She Chooses Her Choice: On Decorating Advice And "Going With Your Gut"Latest
Usually, the Times‘s “At Home With” columns piss me off, with their descriptions of palatial apartments and twee owners. But the story of Sheena Iyengar, a blind choice expert who furnishes her home by consensus, is downright fascinating.
Any regular Times reader knows the “At Home With” formula: rom-com-ready job (jewelry designer/cartoonist/dog-lingerie-creator) + neighborhood you can’t afford + really nice cabinets = exercise in bourgeois envy. I’m sure I’m not the first to imagine a post-Madoff version of the feature, which would follow the evictions of previously well-heeled subjects and their eventual relocation to Bushwick. Columbia University business prof Sheena Iyengar fits the formula perfectly, with the crucial difference that she’s actually way more interesting than her apartment. For one thing, she’s responsible for the famous “jam study,” in which she found that shoppers with fewer jam options were more likely to purchase the condiment (an issue Carol Channing was looking into back in 1985). The Times‘s Penelope Green notes, “The study – more is less! – made Dr. Iyengar a darling of corporate America and a celebrity in social science circles.” And indeed, Iyengar’s work made an appearance Barry Schwartz’s popular book The Paradox of Choice, which claimed that, “clinging tenaciously to all the choices available to us contributes to bad decisions, to anxiety, stress, and even clinical depression.”
The jam study actually proved hard to replicate, but if nothing else it put a spotlight on how we choose and whether or not our choices make us happy. As Green’s piece makes clear, Iyengar’s blindness — she was born with retinitis pigmentosa and lost her sight by high school — effects some of her decision-making, most obviously in the area of decor. She says, “What I do is aim for consensus. That’s my rule of how to choose.” With decorating, that means enlisting the help of her husband, three research assistants, and occasionally her personal trainer. Every piece of furniture is “previewed by her committee.” She remarks, “What’s great about getting other people’s comments is you learn the problems. You can get so enamored of something you don’t give enough weight to its drawbacks. You have to invite criticism.”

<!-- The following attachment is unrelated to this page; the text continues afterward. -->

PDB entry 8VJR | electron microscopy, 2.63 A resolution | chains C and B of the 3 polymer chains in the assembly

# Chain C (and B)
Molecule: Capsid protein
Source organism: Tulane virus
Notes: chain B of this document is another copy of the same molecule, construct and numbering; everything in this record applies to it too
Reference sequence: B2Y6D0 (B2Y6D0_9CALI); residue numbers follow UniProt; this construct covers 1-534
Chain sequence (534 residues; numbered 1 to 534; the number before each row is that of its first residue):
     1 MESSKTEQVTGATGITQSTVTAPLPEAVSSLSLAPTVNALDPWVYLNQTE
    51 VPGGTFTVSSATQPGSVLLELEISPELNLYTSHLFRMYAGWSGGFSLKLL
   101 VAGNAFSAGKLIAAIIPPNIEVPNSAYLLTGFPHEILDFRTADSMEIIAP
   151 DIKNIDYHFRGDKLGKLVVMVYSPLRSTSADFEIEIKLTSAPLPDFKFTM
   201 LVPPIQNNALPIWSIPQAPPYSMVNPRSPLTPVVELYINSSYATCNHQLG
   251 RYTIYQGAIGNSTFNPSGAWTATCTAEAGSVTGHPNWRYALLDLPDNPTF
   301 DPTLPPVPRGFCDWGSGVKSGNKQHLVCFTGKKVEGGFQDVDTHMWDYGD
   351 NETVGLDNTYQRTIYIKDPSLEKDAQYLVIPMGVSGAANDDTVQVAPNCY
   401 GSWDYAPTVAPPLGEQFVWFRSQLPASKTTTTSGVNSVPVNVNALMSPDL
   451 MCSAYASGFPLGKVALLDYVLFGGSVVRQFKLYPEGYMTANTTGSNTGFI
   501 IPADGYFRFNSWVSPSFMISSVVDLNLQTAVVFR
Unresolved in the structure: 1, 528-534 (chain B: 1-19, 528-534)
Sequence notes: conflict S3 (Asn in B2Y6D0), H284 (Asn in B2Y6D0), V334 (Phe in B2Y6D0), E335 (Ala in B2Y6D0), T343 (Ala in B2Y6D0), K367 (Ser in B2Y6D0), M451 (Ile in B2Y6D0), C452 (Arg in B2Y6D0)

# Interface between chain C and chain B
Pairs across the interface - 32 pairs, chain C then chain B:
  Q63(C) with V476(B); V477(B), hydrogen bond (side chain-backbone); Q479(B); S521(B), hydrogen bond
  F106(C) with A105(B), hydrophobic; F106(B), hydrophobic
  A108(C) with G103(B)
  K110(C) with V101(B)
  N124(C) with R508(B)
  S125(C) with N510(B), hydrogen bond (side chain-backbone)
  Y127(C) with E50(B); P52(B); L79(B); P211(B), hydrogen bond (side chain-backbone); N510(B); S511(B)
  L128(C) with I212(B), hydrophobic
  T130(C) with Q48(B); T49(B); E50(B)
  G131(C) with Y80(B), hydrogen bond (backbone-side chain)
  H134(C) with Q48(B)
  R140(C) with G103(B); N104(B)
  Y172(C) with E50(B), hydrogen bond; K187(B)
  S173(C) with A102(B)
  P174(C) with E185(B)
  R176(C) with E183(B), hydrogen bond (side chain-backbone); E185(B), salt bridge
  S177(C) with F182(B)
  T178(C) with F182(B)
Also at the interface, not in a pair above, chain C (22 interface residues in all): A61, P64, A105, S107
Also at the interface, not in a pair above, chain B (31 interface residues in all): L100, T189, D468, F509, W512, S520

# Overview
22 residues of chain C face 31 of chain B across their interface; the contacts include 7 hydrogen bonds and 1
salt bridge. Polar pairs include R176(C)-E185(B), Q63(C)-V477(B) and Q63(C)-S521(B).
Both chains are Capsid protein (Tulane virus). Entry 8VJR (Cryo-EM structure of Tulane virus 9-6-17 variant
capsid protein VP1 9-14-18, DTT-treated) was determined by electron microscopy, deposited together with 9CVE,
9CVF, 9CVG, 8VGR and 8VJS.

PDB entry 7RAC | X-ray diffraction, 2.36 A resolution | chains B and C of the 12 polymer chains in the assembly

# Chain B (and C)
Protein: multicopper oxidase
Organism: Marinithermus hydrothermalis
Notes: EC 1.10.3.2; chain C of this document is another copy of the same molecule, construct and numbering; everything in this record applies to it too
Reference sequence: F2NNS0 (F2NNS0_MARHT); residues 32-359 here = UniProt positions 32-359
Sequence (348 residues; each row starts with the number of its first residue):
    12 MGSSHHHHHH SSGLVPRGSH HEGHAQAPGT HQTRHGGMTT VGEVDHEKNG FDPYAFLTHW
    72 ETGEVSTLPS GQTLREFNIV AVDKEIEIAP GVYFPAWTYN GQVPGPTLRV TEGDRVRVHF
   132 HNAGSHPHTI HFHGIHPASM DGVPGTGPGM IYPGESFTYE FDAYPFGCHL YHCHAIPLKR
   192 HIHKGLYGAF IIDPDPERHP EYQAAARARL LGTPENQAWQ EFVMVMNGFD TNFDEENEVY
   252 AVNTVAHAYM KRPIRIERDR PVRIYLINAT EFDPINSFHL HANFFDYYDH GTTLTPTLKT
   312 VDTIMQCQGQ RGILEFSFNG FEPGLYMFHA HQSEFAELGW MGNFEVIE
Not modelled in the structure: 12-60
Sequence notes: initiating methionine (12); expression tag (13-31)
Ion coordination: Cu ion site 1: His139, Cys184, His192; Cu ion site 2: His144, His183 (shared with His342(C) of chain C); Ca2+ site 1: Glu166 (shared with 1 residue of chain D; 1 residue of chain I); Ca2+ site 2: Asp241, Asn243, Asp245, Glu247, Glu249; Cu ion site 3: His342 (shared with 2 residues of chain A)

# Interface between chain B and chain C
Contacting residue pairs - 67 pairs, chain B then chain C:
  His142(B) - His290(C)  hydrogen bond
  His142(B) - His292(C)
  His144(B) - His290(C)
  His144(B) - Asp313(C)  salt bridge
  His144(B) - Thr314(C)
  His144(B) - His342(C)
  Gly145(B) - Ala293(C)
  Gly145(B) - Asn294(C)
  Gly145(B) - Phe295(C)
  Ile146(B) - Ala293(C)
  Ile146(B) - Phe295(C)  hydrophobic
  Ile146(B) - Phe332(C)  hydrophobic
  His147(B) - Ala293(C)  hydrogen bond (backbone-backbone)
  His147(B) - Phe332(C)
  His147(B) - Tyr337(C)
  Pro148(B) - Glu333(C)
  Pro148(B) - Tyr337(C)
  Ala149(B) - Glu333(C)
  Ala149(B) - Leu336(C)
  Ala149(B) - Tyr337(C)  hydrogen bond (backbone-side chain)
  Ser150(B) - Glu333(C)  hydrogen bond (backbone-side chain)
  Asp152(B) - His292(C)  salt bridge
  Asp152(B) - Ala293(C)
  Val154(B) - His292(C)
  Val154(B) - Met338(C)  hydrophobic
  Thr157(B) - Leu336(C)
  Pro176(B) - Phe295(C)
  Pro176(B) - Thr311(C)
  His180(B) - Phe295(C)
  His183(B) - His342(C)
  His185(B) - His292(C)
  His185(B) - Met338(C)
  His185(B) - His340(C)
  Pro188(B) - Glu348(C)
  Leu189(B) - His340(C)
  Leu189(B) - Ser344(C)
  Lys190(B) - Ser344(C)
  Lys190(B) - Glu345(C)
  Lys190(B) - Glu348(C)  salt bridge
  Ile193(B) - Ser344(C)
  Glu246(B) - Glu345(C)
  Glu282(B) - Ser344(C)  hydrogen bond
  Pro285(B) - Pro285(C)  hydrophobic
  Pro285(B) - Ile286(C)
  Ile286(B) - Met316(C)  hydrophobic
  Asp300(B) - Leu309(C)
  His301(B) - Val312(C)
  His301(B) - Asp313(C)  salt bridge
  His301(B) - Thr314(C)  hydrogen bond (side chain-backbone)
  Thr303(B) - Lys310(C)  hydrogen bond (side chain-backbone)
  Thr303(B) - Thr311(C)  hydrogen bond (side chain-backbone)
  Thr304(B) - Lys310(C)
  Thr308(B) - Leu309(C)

Consensus choice makes a certain amount of sense in the case of decorating, since Iyengar herself can’t see what she’s buying. But as a friend of mine pointed out, it might work less well in other areas, like love. On the other hand, Iyengar’s mother-in-law, if not Iyengar herself, sought consensus in that area — when her son wanted to marry outside their religion, she consulted an astrologer, “who told her not to fret; the couple had been married in seven past lives and would be married in seven future ones as well.” And who among us has not sought advice on a difficult relationship?
Of course, whether we heed this advice is another question, and ultimately whether we’re satisfied with our choices may matter more than whether we make the “right” ones. Taking advice you don’t quite agree with can leave you feeling out of sorts even if it turns out well, and if you go with, as they say, your gut, at least you have the satisfaction of knowing you did what you thought was right. My dad once gave me the following sobering but solid writing advice: never change a story just to please someone else, because if it never gets published, all you’ll have is a story you don’t like. So in life: the trick is probably less to choose well than to feel good about your choices, because at least then you’ll like your story.
Then again, maybe seeking consensus is how Iyengar “goes with her gut.” She only seeks the advice of a trusted few, and even then she says, “I don’t always go with their opinions.” Perhaps Iyengar’s arrived at a process that makes her happy with her decisions — even when she can’t actually see their effects. Which might be a goal worth striving for — even if it lands you in the “At Home With” column.
Image via NYT.